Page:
Clayton, New York: Birthplace of 1000 Island Dressing and the destination for 2016’s HCP Get-away weekend. Actually, the Iroquois arrived in the area a bit ahead of the Club, hunting and fishing in the region as early as 700 AD. They probably didn’t arrive in Porsches and it’s unlikely they plied the waters on an Uncle Sam’s paddle wheeled tour boat. They did recognize the area’s grandeur, naming it Manitouana- the Garden of the Great Spirit.
The Garden, given special biosphere reserve status by UNESCO in 2002, stretches fifty miles from the point at which the St. Lawrence flows from Lake Ontario to the Canadian city of Kingston. Across those river miles lies the archipelago dubbed the “1000 Islands”- a misnomer since there are actually 1864 islands in the chain. They vary in size from forty square mile Wolfe Island to those that meet the minimum island definition- at least one square foot, above water year-round and able to sustain at least one tree and one plant [some say two trees]. A few are man-made. Two thirds of the islands belong to Canada, the rest are in U.S. territory.
The highlight of the get-away was a two-hour “Two Nations” cruise on the St. Lawrence which crossed the international boundary line running down the river- generating cell-phone messages warning of international data use fees. The majesty of the river wasn’t diminished by the day’s cold, raw and windy weather; it was clear why so many were drawn to live along it and why so many have chosen to build homes on its islands- the most spectacular of which are found on the islands of “millionaires row”, off the shores of Alexandria Bay. These residences, built around the turn of the 20th century, are paeans to the immense wealth of the captains of industry and finance who commissioned them: Frederick Bourne, president of Singer Sewing Machine Company; George Pullman of rail car fame; John Noble, the founder of the Life Saver candy company and George Boldt, the millionaire proprietor of the Waldorf-Astoria Hotel in New York City- among others.
Boldt’s castle on Hart [originally Heart] island may be the most renowned river home. Ironically, no one has ever lived in the six story, 120 room Rhineland-style castle that Boldt commissioned as his family’s summer residence in 1900. With the death of his wife Louise in 1904, Boldt ordered all construction stopped, unable to imagine his dream castle without his beloved. For seventy-three years the unfinished castle languished, subject to the elements and occasional vandalism. In 1977, the 1000 Islands Authority took possession of the castle for one dollar and began restoring and rehabilitating the structure- but only to the point at which construction had ended in 1904. To honor Boldt’s wishes, the castle will never be finished. Over 200,000 people visit the castle annually- its yearly economic impact on the region estimated at $40 million. Being a seasonal attraction, HCP members weren’t able to tour the home; still, views of the castle from Uncle Sam’s boat were stunning.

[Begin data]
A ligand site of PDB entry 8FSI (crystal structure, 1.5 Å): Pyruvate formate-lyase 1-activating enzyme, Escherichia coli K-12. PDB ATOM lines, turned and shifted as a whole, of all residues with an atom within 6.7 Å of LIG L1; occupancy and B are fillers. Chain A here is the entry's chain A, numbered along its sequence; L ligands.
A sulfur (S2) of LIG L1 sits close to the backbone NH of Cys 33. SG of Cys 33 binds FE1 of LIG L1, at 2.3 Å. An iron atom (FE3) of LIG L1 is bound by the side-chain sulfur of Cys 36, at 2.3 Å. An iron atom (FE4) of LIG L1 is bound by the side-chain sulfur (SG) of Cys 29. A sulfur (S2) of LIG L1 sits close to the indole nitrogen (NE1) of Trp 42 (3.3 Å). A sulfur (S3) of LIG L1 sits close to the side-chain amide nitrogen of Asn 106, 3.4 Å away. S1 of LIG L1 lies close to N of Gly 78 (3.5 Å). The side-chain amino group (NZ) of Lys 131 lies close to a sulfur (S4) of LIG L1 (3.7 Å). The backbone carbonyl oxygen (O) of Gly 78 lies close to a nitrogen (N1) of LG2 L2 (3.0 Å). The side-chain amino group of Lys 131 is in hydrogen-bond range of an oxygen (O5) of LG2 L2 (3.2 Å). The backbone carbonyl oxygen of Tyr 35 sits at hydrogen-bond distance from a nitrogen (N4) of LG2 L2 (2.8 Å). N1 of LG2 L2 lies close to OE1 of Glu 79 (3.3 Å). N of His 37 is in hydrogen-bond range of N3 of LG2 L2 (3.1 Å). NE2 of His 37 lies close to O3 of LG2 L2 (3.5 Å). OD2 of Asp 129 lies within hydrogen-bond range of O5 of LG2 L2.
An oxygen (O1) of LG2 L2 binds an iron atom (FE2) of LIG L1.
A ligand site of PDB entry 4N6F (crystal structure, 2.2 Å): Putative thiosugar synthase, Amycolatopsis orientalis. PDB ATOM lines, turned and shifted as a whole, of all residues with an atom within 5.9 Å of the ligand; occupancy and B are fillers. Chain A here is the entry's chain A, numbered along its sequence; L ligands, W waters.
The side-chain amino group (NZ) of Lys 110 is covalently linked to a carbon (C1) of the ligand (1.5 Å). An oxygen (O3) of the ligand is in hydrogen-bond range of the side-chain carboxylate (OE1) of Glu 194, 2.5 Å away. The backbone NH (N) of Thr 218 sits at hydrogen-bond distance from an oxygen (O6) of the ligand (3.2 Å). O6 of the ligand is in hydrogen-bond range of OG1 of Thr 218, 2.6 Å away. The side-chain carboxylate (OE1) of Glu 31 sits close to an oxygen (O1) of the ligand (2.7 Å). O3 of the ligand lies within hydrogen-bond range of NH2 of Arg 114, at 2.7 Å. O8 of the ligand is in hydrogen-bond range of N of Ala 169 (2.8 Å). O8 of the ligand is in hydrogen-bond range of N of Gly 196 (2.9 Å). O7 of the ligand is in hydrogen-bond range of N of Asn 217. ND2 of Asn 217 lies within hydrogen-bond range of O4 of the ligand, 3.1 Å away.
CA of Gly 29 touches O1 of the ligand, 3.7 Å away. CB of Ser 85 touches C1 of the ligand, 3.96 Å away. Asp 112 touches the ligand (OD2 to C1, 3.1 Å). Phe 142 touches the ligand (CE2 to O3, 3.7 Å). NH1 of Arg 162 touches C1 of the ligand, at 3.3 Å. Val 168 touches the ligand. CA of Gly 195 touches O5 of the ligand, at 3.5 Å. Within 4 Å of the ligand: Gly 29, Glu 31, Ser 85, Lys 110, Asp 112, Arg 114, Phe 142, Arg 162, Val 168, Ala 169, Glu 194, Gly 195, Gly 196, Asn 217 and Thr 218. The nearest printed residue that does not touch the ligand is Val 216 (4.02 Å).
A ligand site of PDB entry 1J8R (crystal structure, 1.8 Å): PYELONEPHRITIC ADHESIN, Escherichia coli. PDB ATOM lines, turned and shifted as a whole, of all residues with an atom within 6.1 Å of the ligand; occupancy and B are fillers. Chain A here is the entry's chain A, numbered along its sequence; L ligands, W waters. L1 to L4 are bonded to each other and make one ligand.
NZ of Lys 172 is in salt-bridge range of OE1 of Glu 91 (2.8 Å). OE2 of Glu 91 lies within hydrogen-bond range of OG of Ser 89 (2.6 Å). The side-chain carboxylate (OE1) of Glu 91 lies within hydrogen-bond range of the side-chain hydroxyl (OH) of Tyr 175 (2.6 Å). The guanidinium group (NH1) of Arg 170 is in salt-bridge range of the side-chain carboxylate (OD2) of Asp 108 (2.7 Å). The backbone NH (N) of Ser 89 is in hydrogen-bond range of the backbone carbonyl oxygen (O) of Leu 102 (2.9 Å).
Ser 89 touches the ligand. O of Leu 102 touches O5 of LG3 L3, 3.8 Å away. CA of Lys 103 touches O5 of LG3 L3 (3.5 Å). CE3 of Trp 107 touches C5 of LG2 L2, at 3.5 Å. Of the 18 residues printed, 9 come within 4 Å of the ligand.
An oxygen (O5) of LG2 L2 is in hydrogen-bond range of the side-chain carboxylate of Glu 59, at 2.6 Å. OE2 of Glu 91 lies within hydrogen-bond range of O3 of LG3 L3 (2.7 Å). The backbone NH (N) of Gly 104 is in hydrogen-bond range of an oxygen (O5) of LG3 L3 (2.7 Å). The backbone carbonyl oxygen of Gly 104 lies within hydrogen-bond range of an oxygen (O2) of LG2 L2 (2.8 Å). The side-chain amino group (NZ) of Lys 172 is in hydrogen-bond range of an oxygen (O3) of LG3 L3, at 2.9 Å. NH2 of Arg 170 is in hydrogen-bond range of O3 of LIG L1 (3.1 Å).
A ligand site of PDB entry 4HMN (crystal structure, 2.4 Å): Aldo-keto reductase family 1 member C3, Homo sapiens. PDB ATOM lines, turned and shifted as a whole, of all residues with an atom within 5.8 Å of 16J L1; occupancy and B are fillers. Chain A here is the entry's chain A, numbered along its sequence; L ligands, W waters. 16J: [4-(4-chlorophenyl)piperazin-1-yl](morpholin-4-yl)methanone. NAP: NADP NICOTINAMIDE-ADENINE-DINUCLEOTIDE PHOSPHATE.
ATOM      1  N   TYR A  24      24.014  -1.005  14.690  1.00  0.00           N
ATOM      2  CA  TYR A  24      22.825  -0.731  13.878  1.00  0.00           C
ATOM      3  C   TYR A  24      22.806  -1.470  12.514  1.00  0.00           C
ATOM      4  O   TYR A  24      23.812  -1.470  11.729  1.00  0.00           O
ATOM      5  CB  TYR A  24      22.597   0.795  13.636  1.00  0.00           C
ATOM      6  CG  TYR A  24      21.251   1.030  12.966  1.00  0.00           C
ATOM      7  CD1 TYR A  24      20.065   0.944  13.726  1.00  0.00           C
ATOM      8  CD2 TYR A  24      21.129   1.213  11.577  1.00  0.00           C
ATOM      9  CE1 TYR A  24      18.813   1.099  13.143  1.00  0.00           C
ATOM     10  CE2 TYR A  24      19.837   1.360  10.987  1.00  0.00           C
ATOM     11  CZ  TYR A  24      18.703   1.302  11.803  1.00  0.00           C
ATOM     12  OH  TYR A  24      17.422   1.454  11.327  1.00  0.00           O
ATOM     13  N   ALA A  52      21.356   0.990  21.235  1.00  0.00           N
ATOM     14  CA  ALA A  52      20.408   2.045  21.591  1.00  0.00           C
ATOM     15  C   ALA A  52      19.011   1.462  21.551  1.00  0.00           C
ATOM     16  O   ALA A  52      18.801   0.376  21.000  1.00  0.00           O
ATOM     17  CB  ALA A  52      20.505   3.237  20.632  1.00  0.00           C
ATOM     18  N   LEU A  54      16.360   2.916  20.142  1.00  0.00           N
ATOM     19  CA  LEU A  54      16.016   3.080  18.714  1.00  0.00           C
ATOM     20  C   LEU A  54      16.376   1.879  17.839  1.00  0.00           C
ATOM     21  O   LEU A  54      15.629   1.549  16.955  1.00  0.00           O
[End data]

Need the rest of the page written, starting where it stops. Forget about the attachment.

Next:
Not all island homes are residences of the very wealthiest. The cost of building and maintaining a house on an island aside, some residences are truly tiny, occupy virtually all available land and are home to a wide variety of folk including the guy who just wanted a good place to fish. Here’s a look at some of these smaller homes: http://tinyhouseblog.com/stick-built/tiny-houses-on-tiny-islands/
The forth heaviest October snow on record fell in the Capital Region on the eve of the trip, making it fitting that the group stayed in a hotel built on the site of the former Frink Snow Plow Company. It was Carl Frink who gave the world the double-winged V-plow. By the morning of the trip, a Frink plow wasn’t needed; still many members left their Porsches home. The specter of salt on a Porsche is an ugly thing. The hotel, likely familiar to Club members who’ve stayed at its twin sister in Watkins Glen, proved a gracious host, providing a beautiful setting for the thirty-four Club members on the trip to relax and enjoy each other’s company.
So, 1000 Island Dressing. The story, which may be apocryphal as no written documentation exists, goes like this: Sophia LaLonde, wife of fishing guide George LaLonde, concocted the recipe to serve at dinner to George’s clients and other guests- one of whom was actress May Irwin. So impressed was Irwin with the dressing, she requested the recipe and passed it to along to George Boldt, of castle fame, who instructed his maitre de hotel to put it on the Waldorf-Astoria menu in 1894. This Club member never saw a drop of it on the trip. Certainly a reason to go back next summer.